Deported Into a Nightmare
SAN PEDRO SULA, Honduras—Edwin Vásquez, a 16-year-old, is learning how to live with fear. One afternoon last fall, as he played soccer on a field near his house in La Rivera Hernández in San Pedro Sula, Honduras, gunfire suddenly rang out, and he barely dodged bullets meant for him. Lurking around the field were members of the Olanchanos, one of six gangs in La Rivera. Although Edwin is not a member of MS-13, the Olanchanos’ rival, it does control the street he lives on. This fact alone marks him as an enemy of the Olanchanos.
After the shooting, he considered joining MS-13 for protection, but suspected the threat was so imminent that he didn’t have time. “Our greatest challenge here is to stay alive,” he said. “To be together with your mom, your family, and to make it to 18 or 22.” So at sunrise the day after the shooting, Edwin and his half brother left for the United States. They passed through Mexico atop la bestia, the train that migrants often ride for part of their journey, notorious for robberies and assaults. Gripping white-knuckled to its roof one night, he watched a man tumble to his death while fending off two men attempting to rape his teenage daughter, Edwin said.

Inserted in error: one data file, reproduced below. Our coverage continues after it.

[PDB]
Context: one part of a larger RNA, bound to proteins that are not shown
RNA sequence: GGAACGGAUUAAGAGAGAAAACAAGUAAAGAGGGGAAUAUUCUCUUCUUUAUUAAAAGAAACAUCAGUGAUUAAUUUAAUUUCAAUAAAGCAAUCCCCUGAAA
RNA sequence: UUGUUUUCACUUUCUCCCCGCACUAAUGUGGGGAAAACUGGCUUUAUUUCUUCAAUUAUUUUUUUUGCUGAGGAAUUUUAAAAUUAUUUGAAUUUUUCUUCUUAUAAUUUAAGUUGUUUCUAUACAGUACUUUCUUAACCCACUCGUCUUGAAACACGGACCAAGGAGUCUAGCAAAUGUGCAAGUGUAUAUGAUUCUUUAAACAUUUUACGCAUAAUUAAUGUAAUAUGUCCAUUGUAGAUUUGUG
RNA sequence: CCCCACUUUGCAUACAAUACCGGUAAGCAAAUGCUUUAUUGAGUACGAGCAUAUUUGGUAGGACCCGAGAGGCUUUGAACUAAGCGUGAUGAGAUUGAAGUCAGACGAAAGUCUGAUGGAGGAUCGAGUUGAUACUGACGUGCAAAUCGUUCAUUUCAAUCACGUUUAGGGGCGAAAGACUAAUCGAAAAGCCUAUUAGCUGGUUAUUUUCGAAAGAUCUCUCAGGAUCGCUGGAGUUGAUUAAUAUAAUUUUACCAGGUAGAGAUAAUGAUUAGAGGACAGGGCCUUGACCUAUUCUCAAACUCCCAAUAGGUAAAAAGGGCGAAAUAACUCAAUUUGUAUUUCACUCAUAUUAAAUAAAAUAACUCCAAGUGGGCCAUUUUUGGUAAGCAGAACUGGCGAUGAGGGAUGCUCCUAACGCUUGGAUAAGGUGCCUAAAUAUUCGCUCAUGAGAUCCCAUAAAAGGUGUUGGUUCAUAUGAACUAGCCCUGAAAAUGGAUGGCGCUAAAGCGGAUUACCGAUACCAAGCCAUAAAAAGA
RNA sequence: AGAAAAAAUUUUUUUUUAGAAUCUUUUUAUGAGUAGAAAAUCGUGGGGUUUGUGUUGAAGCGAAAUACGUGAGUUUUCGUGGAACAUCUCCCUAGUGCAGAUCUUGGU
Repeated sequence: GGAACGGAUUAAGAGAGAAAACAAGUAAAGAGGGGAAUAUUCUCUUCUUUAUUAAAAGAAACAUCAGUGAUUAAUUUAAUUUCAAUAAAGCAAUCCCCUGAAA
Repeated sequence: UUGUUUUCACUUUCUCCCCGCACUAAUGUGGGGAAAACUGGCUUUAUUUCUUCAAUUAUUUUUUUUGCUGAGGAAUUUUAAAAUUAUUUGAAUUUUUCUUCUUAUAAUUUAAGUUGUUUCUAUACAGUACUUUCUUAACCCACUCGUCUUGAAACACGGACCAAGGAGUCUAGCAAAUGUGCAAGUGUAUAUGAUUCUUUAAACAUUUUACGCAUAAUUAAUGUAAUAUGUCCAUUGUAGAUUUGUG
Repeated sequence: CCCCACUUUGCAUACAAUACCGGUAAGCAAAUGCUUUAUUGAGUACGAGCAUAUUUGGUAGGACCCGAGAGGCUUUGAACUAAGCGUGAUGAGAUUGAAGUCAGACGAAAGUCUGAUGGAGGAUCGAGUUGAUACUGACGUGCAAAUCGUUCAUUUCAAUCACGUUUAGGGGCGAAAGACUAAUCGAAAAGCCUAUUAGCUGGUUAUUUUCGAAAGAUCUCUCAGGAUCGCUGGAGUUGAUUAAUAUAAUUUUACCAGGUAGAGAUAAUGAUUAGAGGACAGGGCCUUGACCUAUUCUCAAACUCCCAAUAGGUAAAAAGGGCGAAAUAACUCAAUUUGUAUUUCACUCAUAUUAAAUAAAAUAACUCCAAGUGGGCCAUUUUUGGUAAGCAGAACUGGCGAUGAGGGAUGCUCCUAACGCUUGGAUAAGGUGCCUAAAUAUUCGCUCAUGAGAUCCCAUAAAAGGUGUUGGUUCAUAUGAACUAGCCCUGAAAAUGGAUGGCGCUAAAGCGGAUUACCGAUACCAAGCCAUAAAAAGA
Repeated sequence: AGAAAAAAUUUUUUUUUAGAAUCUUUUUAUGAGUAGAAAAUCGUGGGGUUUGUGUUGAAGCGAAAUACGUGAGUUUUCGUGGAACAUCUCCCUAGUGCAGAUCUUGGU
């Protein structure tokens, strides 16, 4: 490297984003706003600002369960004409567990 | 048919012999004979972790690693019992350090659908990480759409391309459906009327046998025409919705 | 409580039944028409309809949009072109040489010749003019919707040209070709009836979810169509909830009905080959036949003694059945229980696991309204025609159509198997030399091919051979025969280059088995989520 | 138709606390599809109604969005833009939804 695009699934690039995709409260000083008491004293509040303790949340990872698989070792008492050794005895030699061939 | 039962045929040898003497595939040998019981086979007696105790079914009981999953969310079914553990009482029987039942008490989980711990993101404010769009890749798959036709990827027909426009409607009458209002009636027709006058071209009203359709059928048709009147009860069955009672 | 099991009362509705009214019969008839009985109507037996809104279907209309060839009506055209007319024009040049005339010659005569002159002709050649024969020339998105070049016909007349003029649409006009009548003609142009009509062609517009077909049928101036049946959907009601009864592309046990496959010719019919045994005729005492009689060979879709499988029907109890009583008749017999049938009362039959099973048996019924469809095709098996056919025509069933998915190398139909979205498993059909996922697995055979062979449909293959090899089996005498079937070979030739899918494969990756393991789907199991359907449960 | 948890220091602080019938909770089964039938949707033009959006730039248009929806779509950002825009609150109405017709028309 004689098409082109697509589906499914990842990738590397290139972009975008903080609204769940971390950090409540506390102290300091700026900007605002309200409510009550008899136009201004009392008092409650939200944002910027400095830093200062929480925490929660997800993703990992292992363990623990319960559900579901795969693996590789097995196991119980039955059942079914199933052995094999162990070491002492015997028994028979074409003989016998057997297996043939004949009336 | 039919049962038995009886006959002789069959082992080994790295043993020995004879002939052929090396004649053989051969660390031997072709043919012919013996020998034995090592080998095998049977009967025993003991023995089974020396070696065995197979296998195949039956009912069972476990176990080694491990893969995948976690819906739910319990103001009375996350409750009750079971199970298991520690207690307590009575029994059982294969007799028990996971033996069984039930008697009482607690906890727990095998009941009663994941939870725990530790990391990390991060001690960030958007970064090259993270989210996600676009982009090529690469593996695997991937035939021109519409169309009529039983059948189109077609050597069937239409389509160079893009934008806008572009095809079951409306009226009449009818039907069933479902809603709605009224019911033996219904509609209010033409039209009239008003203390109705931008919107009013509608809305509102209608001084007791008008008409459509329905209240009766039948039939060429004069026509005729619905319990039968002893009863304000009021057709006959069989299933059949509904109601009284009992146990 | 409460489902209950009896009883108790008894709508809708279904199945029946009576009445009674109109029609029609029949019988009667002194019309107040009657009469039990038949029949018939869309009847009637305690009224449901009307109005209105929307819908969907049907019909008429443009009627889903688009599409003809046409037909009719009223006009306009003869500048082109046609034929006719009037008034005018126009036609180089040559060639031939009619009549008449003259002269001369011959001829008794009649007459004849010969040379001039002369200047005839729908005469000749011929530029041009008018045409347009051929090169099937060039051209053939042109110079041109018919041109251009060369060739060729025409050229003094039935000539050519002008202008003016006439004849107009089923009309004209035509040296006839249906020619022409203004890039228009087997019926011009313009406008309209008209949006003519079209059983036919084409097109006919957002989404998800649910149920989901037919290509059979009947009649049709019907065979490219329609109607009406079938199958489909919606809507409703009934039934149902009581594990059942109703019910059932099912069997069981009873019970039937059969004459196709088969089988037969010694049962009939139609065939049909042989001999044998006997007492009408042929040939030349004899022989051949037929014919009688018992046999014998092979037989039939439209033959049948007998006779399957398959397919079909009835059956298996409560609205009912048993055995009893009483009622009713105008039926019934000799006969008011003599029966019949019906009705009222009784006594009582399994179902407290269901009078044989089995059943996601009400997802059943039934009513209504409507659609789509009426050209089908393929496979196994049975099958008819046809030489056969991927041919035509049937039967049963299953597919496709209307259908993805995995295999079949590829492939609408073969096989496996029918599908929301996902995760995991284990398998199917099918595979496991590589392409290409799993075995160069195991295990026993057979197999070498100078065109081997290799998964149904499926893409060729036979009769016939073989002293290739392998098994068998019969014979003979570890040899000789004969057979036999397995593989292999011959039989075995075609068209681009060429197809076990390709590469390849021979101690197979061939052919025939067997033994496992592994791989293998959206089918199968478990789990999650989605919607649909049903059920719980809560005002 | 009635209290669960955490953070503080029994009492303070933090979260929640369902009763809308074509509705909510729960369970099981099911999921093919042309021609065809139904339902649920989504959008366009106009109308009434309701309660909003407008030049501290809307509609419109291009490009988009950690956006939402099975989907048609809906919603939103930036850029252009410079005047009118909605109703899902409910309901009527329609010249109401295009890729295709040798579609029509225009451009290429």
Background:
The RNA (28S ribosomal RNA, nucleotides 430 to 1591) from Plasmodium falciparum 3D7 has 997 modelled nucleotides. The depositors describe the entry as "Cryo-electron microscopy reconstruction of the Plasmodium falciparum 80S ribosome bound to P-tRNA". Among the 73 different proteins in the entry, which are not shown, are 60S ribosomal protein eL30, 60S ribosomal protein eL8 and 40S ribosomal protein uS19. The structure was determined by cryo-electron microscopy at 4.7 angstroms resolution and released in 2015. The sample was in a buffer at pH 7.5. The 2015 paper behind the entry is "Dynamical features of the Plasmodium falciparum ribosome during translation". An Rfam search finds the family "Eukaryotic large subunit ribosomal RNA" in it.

While recent events at the U.S. border have stoked political outrage, the larger trend of repelling migrants while feeding the violence they flee predates the Trump administration, when Obama’s border strategy effectively pushed much of the enforcement south of the U.S.-Mexico border. The story of Edwin and La Rivera is one version of what happens to those who are forced back.
Edwin’s mother Aurora felt conflicted. She was overjoyed to have him back, but she couldn’t keep him safe. “I know it was dangerous, but I agreed with his decision to go” undocumented to the U.S., she said. “We were so afraid.” Over the past nine years, she watched as her friends from the textile factory where she works grieve for their murdered children. If one day it happened to her, she would get through it as they had, “by the grace of God and for the children who remain.” Like other parents in poor neighborhoods across Central America, she has told Edwin to “be good”: to pray, and do well in school.